Do not talk to aliens

THE aliens are out there and Earth had better watch out, at least according to Stephen Hawking. He has suggested that extraterrestrials are almost certain to exist -- but that instead of seeking them out, humanity should be doing all it that can to avoid any contact.The suggestions come in a new documentary series in which Hawking, one of the world's leading scientists, will set out his latest thinking on some of the universe's greatest mysteries.Alien life, he will suggest, is almost certain to exist in many other parts of the universe: not just in planets, but perhaps in the centre of stars or even floating in interplanetary space.

Ninja Assassin

Trained since childhood to be a lethal killer, Raizo has since turned his back on the Ozunu clan that raised him and now seeks revenge for their heartless murders. Teaming up with Europol investigator Mika, Raizo steadily butchers his enemies while inching ever closer to the long-awaited bloody reunion with his former master.

How the Soviet bioweapons program was revealed

When the Berlin Wall came down November 9, 1989, the decades-long division of Europe was over. But there was another event, just two weeks before, that also broke down barriers and changed the course of the Cold War. In the last week of October, the director of the Soviet All-Union Institute of Ultra-Pure Biological Preparations, Vladimir Pasechnik, was on a business trip to France. He used a phone booth in Paris to call the British Embassy and offered to defect. The British Secret Intelligence Service responded with alacrity, and Pasechnik was soon on his way to London. Over the course of several months, Pasechnik was debriefed at a safe house on the coast of England. The British were astounded at what he told them.Western intelligence agencies had long puzzled over whether the Soviets possessed a biological weapons program, but they lacked solid proof. Moreover, for many years, there had been debate among policy and intelligence analysts in the West about whether biological weapons made sense in the nuclear age. The thinking was that nuclear weapons were such an effective deterrent that germ warfare wasn't worth the investment. President Richard Nixon reflected this outlook when he decided in 1969 to abandon the U.S. offensive germ warfare program. "We'll never use the damn germs, so what good is biological warfare as a deterrent?" Nixon told his speechwriter William Safire. "If somebody uses germs on us, we'll nuke 'em." The assumption was that the Soviet Union had reached a similar conclusion.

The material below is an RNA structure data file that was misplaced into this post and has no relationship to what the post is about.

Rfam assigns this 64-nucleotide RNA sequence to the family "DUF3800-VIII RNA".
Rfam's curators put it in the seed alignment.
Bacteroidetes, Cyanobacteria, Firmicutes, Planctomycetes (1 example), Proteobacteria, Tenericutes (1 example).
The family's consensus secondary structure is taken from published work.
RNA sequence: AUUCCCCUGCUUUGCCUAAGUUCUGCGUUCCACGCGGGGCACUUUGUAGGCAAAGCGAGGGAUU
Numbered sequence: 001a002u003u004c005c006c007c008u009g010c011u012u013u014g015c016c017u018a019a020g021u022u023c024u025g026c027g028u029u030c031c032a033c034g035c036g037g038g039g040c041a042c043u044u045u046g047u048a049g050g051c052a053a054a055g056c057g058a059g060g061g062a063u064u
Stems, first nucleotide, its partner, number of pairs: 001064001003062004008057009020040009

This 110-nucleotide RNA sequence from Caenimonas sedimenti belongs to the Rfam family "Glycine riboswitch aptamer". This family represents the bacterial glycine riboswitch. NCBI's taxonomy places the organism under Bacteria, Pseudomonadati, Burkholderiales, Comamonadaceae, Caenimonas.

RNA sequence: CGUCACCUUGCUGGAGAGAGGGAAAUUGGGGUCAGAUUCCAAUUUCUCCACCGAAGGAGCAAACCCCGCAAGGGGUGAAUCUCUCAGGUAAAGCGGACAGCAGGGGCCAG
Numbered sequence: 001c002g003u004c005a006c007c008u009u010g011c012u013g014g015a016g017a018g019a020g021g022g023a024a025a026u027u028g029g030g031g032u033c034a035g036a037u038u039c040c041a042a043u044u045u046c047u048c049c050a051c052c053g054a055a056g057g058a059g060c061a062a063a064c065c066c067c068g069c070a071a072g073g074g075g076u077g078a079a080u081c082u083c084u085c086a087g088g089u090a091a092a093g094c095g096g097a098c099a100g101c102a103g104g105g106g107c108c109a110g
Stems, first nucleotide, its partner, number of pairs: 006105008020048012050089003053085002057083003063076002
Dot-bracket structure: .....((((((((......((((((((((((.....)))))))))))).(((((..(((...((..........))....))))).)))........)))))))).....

Joseph Kittinger